Wall Street snapped a three-day winning streak on Tuesday, even as investors adjusted to the insecurity created by events in Japan, the Middle East and North Africa.
The CBOE Volatility Index <.VIX> fell 1.9 percent to 20.21, leaving it not far from its level before the crisis in Japan sparked a huge spike in the VIX, suggesting investors have become acclimated to Japan's biggest-ever earthquake and the toppling of governments across the Arab world.
The VIX has tumbled 31.6 percent in the last four days.
There is a palpable difference in the kind of intensity that someone like myself feels being on the trading floor, said Gordon Charlop, managing director at Rosenblatt Securities in New York.
Volume was the lowest of the year, with 6.33 billion shares traded on the New York Stock Exchange, the American Stock Exchange and Nasdaq, pointing to a lack of conviction. Average daily volume is 8.08 billion shares.
Fighting in Libya and unrest in Yemen have contributed to rising oil prices, which has dragged on equities. April U.S. crude futures rose $1.67 to settle at $104 a barrel while Brent added 74 cents to settle at $115.70.
Those that are still bullish are trying to buy on dips and took advantage of the prices from the middle of last week. But as far as upward momentum, I don't think it's there anymore, said Terry Morris, senior equity manager at National Penn Investors Trust Company in Reading, Pennsylvania.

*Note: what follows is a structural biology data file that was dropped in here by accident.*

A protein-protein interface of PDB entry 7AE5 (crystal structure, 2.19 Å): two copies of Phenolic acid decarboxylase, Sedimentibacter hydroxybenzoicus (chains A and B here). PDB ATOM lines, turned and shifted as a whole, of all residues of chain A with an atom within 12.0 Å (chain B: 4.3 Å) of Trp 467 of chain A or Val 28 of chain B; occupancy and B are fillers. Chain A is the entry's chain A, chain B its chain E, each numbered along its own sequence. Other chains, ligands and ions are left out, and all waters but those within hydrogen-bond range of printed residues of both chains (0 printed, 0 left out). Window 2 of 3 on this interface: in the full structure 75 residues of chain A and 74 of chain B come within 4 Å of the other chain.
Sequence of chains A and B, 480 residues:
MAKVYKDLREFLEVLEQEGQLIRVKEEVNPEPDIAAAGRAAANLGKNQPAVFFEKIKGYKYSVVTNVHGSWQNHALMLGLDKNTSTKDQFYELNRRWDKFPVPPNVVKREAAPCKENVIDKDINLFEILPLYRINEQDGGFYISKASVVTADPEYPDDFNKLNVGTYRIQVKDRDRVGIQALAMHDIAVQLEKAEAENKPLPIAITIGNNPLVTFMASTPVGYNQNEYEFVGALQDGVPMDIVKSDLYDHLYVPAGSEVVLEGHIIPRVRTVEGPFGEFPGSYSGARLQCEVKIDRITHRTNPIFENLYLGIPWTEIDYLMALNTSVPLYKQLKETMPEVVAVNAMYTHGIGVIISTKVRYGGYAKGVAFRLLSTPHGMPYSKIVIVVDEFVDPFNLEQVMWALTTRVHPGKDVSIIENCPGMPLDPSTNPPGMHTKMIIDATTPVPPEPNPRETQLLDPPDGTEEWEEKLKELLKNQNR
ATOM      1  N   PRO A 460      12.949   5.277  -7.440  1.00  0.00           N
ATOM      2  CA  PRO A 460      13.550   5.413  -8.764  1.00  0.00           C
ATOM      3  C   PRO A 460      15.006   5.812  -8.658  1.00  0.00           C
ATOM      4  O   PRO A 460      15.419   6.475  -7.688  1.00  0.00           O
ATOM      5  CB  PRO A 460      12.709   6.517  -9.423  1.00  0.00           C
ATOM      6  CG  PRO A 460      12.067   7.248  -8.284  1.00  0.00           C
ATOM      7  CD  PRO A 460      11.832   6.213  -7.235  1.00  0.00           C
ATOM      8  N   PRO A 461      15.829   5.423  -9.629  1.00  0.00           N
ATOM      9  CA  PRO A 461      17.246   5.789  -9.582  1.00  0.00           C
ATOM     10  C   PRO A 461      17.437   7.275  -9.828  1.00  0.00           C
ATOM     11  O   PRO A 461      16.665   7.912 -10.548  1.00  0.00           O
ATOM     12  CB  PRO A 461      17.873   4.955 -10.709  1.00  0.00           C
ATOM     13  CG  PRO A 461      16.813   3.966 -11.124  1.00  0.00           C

So it's a wait-and-see attitude and not a lot of commitment from either side at this point.
According to a recent report from EPFR Global, fund flows took a marked turn toward the defensive in mid-March, following the crisis in Japan, with greater flows to funds oriented in consumer goods, telecom and health care.
The Dow Jones industrial average <.DJI> lost 17.90 points, or 0.15 percent, to 12,018.63. The Standard & Poor's 500 Index <.SPX> dropped 4.61 points, or 0.36 percent, to 1,293.77. The Nasdaq Composite Index <.IXIC> shed 8.22 points, or 0.31 percent, to 2,683.87.
European Central Bank President Jean-Claude Trichet and other ECB policymakers have reiterated they are ready to act quickly to guard against inflation, despite the impact of Japan's disasters.
Walgreen Co was the S&P 500's biggest percentage loser, falling 6.6 percent to $39.21 after it reported its quarterly results.
One of the S&P's top percentage gainers was Netflix Inc , which rose 4 percent to $$221.39 after Credit Suisse upgraded the stock to outperform.
Declining stocks outnumbered advancing ones on the New York Stock Exchange by 1,703 to 1,262, while on the Nasdaq, decliners beat advancers by 1,540 to 1,052.
(Reporting by Chuck Mikolajczak; Editing by Jan Paschal)